Last update March 19, 2020
A peripheral inhibitor of the enzyme dopa-decarboxylase which transforms levodopa into dopamine.
Its only medical use is to associate it with levodopa in the treatment of Parkinson's disease in order to block the peripheral effects of levodopa by becoming dopamine (nausea, vomiting, arrhythmias) and allowing more levodopa to reach the brain and levodopa can be given at a lower dose.
Carbidopa does not cross the blood-brain barrier, so it has no effects at the level of the central nervous system.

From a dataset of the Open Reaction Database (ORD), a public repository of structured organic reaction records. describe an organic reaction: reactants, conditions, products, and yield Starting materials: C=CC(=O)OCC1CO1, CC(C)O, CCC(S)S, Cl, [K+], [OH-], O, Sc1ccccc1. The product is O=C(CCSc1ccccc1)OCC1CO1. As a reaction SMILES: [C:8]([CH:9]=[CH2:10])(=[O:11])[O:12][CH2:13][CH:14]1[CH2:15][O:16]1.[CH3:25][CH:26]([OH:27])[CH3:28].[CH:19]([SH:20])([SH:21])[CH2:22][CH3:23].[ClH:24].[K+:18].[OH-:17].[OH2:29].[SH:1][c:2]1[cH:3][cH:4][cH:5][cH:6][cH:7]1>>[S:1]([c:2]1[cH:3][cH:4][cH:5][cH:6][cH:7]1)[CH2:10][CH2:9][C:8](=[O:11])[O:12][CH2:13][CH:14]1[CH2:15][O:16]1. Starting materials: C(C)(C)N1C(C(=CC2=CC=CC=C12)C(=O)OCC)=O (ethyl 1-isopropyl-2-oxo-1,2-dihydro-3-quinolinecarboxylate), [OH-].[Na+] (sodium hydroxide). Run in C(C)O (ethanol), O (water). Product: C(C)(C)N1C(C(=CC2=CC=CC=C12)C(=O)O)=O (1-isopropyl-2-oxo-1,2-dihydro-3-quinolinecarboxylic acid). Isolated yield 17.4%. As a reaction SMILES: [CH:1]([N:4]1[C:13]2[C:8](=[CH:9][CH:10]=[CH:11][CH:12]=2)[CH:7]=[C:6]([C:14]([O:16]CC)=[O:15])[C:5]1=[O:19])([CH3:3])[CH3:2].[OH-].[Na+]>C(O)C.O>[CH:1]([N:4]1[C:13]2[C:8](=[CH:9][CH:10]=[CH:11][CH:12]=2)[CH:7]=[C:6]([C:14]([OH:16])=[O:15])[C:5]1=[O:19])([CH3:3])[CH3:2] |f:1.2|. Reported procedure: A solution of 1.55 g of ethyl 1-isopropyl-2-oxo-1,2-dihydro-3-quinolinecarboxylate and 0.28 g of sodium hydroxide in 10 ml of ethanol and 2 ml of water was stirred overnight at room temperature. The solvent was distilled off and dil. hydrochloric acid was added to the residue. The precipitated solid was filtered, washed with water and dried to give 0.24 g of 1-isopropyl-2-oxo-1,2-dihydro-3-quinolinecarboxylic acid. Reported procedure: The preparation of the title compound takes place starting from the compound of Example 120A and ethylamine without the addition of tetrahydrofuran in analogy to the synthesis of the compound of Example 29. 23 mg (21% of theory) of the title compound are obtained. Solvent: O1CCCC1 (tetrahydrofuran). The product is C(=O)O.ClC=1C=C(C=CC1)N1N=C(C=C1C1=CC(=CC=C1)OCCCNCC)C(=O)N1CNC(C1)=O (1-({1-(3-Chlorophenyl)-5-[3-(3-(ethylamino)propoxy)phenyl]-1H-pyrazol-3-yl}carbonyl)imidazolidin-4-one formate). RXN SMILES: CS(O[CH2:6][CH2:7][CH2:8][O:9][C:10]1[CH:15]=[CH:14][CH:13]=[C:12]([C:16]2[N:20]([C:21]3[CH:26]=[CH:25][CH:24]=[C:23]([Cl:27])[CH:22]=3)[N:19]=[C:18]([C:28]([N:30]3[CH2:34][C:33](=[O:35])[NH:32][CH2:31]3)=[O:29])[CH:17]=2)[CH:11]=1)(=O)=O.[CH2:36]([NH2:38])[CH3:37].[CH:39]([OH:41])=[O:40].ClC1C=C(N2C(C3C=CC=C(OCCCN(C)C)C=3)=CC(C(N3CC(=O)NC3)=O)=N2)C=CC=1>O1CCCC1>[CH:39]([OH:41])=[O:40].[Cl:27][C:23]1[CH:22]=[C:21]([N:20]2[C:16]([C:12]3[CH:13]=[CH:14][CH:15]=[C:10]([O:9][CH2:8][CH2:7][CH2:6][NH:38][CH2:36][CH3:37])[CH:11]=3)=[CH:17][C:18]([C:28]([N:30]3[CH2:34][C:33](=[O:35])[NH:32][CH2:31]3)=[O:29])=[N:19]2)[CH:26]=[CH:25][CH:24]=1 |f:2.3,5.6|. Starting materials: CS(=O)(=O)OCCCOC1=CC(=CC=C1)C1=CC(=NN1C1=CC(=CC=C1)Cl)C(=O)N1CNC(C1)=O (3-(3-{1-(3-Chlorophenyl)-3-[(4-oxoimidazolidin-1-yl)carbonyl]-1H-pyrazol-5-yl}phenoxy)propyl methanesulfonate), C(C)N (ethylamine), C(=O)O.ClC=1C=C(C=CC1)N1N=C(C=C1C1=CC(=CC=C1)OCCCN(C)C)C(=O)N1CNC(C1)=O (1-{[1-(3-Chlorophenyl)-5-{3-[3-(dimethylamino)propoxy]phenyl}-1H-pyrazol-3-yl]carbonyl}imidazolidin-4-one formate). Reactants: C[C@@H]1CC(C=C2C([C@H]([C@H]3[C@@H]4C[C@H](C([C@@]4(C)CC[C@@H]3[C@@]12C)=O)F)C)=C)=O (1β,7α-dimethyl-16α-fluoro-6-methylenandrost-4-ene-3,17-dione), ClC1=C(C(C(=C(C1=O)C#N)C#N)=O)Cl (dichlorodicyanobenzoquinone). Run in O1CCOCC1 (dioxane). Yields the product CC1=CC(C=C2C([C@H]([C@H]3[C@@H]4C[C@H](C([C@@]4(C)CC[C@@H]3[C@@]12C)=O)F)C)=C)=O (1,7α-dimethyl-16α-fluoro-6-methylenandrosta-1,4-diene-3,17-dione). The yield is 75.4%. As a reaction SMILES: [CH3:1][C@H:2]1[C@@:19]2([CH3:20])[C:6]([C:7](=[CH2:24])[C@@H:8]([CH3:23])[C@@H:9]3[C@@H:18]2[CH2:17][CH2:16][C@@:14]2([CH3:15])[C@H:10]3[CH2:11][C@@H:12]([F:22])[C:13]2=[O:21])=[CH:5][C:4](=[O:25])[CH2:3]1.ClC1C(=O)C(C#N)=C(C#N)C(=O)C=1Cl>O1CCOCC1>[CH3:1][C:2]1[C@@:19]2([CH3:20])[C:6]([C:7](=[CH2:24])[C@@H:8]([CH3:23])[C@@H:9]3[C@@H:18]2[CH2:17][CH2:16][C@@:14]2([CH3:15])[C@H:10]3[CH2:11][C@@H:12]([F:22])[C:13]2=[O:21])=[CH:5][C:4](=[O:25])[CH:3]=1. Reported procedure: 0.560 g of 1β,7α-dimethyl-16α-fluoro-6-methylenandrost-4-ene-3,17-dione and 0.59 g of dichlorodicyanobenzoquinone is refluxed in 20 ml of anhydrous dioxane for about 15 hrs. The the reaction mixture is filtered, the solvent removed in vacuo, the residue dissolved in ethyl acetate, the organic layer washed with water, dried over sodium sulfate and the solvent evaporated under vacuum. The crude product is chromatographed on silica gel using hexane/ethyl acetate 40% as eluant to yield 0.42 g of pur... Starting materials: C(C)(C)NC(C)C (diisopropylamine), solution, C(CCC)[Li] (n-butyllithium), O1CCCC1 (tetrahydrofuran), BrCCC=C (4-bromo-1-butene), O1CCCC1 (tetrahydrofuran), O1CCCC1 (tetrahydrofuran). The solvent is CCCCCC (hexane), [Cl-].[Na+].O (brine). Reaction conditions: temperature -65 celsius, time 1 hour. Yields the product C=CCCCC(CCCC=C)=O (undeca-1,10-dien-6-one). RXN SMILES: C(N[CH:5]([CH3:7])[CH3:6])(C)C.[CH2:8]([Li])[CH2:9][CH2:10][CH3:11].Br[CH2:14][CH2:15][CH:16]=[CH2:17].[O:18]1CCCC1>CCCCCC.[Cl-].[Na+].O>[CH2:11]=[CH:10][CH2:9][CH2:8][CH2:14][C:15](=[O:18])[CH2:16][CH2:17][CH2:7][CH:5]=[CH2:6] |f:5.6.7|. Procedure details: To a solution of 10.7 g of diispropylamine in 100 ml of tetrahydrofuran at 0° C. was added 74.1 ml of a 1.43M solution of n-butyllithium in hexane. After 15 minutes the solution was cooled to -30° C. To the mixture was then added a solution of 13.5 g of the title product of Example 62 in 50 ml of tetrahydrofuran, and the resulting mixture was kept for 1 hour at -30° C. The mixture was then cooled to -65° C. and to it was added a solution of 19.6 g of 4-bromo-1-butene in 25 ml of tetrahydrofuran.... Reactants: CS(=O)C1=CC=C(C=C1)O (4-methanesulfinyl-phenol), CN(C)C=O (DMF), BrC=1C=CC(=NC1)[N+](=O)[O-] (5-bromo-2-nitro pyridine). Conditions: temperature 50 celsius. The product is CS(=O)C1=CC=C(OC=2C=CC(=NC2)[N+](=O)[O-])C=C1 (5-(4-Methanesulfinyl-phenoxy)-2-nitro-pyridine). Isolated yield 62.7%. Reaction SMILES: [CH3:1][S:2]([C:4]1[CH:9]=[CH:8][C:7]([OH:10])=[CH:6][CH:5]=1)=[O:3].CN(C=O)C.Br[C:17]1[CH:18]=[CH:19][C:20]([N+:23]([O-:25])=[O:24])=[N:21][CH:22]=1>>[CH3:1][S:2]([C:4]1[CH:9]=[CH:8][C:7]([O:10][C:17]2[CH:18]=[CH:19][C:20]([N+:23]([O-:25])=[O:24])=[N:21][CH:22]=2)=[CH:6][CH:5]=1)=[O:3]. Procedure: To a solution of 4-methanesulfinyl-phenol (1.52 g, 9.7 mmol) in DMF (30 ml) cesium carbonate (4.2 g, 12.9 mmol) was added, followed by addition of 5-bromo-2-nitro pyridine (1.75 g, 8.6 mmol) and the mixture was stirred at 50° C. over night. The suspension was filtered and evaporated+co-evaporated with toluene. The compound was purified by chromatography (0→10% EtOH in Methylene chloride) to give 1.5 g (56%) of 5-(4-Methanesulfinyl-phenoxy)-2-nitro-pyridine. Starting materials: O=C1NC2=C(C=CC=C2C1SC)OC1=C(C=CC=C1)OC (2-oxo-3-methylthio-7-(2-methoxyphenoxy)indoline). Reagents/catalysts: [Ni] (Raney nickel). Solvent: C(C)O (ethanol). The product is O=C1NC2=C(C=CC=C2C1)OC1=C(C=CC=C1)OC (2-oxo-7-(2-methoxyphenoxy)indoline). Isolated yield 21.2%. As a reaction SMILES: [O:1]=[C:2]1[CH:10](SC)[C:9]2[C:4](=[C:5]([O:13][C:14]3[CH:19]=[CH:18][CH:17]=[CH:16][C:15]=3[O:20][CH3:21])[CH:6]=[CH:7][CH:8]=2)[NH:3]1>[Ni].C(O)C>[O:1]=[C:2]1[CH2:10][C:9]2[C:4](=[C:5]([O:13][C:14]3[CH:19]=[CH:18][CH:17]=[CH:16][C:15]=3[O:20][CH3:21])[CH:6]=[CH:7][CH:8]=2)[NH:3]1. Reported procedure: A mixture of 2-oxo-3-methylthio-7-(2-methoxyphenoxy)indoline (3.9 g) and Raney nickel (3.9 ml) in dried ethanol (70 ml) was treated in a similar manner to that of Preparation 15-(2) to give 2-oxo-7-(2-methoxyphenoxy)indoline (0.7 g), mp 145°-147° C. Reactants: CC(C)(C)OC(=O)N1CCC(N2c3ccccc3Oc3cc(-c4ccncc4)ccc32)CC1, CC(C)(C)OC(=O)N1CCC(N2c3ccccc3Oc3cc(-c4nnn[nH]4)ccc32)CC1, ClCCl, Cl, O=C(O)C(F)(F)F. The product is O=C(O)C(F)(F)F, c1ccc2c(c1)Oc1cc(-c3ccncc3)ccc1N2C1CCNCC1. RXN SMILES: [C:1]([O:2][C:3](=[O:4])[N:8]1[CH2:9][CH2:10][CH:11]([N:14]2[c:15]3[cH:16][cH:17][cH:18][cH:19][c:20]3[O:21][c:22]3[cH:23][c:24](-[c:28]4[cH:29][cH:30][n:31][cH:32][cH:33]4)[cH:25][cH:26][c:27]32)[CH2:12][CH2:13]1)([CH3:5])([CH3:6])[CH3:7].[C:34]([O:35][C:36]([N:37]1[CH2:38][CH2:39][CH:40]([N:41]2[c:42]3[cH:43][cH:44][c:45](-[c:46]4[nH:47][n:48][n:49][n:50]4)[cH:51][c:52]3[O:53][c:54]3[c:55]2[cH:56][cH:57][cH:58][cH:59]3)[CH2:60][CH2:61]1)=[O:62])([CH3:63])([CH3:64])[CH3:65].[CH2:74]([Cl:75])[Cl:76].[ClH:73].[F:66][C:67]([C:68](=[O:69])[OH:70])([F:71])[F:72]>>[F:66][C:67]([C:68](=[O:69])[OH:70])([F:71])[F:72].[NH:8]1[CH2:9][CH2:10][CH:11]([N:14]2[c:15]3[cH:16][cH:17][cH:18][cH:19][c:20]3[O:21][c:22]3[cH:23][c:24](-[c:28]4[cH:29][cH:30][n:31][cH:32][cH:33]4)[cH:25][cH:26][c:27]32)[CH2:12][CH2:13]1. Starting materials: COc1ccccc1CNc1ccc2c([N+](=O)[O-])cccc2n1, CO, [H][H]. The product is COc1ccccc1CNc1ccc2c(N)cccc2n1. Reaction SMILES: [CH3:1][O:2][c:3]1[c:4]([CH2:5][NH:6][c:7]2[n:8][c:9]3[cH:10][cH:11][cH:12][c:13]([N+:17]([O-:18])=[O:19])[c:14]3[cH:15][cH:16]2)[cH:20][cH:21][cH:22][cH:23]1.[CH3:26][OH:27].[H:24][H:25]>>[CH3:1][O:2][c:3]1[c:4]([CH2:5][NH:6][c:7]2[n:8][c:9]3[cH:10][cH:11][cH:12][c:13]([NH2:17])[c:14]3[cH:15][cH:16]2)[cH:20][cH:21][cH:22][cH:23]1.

Oral administration 3 to 4 times a day.
Since the last update we have not found published data on its excretion in breastmilk.
Its wide volume of distribution and short half-life make it unlikely it will transfer into breastmilk in significant amounts.
Carbidopa increases prolactin levels (Masturzo 1979, Brown 1976) and inhibits the suppressive effects of levodopa on prolactin (Camanni 1978).
We do not have alternatives for Carbidopa.
Suggestions made at e-lactancia are done by APILAM team, and are based on updated scientific publications. It is not intended to replace the relationship you have with your doctor but to compound it.
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